Pamela Dittmer McKuen is a Chicago-based freelance writer who specializes in homes, lifestyle, and travel. Read her work at AlltheWritePlaces.com
Keeping an Abundance Mindset
In his dual role as marketing guru for his company and head of a 12-person sales team, Steve Nassar rolls out business tactics to the brokerage after some personal beta testing.
January 18, 2017
After high school, I worked in construction for a couple of years and then got a job selling Harley-Davidson motorcycles. I was like a duck in water—I loved sales! I met many successful real estate people buying expensive toys and realized there was something interesting about their industry. In 2003, during the last housing boom, I became a mortgage broker and focused on working with real estate agents. When I saw how much time they spent answering the same questions about home buying and financing from their clients, I wrote an instructional homebuying book they could hand out up front. It was a marketing tool they could use to brand themselves, make a positive impression, and save some time.
Company: Premiere Property Group
Lake Oswego, Ore.
Number of offices: 10 in Oregon and Washington
Number of associates: 700+
2015 gross sales: $1.1 billion on 2,950 transaction sides
2016 gross sales: $1.6 billion on 4,500 transaction sides
The recession kicked in, and the mortgage industry became more regulated with fewer opportunities to be entrepreneurial. It was no longer the right place for me to be. I took a year off and started a business producing marketing services and products for mortgage brokers and loan officers. It was difficult to monetize, so I got my license in 2012 and jumped over to the real estate side.
Building Systems That Work
I started at a small brokerage in Portland, Ore., and then moved to Premier Property Group in 2014. A few months later, one of the three partners wanted to leave, so I bought in. I serve as vice president of sales and marketing and also lead my own 12-person team.
After jumping to Premiere, I was number one in sales volume and transactions within a few months. Other agents wanted to see what I was doing, and I was happy to help them. I’m a marketing guy, and selling houses is a marketing job. I also love systems. Systems make you more efficient and consistent and faster. I basically started systematizing every process and strategy I knew worked well and making them available to everyone at our company.
The welcome package I introduced to go along with my homebuying book is a beautiful, legal-sized, four-color portfolio that includes agent bio, testimonials, guide to home architectural styles, sample contract, a pen, business cards, and a copy of the 60-page book. The welcome package is delivered in a white gift box. It is a marketing tool any agent can send, and it completely wows prospective clients.
We also built an online marketing platform that allows agents to fill out a one-page feature sheet and order what they want from an à la carte menu of materials: videos with drone flyovers, voiceovers, 3-D virtual tours, flyers, brochures, websites, and signposts. The platform feeds into the MLS and can send blasts to 4,000 area REALTORS® as the property is going live.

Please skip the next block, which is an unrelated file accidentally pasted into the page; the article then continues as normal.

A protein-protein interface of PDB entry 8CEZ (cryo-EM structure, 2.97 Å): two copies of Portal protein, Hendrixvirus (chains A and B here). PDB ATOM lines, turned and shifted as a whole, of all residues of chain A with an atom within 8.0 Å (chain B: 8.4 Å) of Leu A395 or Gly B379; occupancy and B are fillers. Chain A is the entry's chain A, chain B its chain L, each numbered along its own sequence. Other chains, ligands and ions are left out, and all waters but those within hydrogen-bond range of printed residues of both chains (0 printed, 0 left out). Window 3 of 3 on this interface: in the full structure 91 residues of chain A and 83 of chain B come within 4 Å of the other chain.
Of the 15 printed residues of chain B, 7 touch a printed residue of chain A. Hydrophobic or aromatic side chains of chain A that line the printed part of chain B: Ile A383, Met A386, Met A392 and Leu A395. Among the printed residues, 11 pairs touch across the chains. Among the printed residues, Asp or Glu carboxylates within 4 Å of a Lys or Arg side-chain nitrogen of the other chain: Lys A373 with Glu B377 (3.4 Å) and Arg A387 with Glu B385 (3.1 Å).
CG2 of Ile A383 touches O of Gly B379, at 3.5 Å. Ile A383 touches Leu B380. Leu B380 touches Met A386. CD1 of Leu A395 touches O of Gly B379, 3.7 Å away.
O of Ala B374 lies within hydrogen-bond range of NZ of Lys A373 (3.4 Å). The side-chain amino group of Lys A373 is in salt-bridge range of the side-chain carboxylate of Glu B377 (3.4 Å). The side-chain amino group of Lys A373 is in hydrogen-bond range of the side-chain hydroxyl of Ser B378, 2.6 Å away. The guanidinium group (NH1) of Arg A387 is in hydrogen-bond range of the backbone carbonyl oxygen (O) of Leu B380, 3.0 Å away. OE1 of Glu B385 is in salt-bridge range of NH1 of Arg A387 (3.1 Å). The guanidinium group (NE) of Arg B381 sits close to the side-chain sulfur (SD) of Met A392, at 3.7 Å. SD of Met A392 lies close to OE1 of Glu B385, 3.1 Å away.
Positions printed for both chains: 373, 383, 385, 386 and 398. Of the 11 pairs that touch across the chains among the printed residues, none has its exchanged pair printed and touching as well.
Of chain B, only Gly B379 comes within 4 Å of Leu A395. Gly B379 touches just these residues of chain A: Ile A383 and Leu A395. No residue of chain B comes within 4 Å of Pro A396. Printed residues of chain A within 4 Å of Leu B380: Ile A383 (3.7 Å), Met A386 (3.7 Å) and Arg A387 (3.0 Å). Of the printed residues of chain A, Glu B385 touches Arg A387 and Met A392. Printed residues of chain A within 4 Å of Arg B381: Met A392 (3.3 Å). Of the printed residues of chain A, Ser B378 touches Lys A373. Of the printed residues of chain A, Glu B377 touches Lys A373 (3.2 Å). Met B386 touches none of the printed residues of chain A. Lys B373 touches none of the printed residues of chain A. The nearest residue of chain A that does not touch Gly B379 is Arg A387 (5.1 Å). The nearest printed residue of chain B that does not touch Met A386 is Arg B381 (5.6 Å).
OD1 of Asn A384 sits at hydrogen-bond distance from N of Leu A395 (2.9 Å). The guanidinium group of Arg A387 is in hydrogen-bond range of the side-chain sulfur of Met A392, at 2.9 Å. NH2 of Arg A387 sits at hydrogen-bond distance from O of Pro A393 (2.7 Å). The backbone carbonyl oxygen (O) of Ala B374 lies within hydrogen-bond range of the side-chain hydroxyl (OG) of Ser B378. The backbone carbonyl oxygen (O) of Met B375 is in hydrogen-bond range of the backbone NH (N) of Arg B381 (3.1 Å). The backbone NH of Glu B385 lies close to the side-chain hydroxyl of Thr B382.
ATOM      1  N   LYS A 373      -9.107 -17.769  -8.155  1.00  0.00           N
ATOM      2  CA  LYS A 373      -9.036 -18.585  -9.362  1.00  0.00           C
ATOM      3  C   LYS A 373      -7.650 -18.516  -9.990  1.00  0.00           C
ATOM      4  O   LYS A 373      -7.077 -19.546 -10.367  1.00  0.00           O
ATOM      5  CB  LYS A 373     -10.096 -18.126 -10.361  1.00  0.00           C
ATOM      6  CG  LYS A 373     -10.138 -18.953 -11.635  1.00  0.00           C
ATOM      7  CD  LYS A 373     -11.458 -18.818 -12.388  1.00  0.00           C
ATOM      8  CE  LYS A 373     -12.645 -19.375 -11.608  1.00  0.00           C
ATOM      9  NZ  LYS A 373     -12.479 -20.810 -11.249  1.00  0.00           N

In-House Marketing Saves Time, Money
The feature sheet goes to our three-person marketing staff, which coordinates all the service providers and creates the materials. These were tasks that would take an agent hours to do individually. And instead of 700 agents talking to 100 different photographers, we as a company use five or 10 photographers. We keep their calendar, so you don’t have to figure out when they can do a shoot.
We bill agents for our marketing services, and we pay the vendors. It’s up to the agent whether to pay in full each month or defer payment until the transaction closes. We charge 10 percent more if we float them. By allowing them to pay later, we enable them to market their properties better. Otherwise, if they had to write a check, they might not do everything. We also offer a fee-based transaction coordinator at each branch and we’re working on an online store, which will sell pens, t-shirts, and other logo items.
Flexibility for Agents
Agents have two options for paying their desk fees. One is they can write us an annual check for $7,000. The other is we take a 25 percent split from every commission until they cap out at $12,000. That’s it. They don’t have to use the marketing department or any other service. They can just run their business and keep their head down. But we’ve created robust and secondary streams of income for our company that are such a tremendous value to our agents that most buy in and use them.
The word is getting out, and we are getting calls every week from agents who want to make the jump. Two years ago, Premiere had about 350 agents. Now we are at 700 and growing.
I am constantly looking at my personal book of business and asking how the company could create a better experience for me as an agent and for my clients. I do the beta testing and tweaking, and once something works, I can share it with the company. I could keep all my secrets to myself, but by sharing them with my agents, they know I want everyone to be successful. If I lift them up, I’m going up with them. I have an abundance mindset. There is plenty of business for all of us.
As told to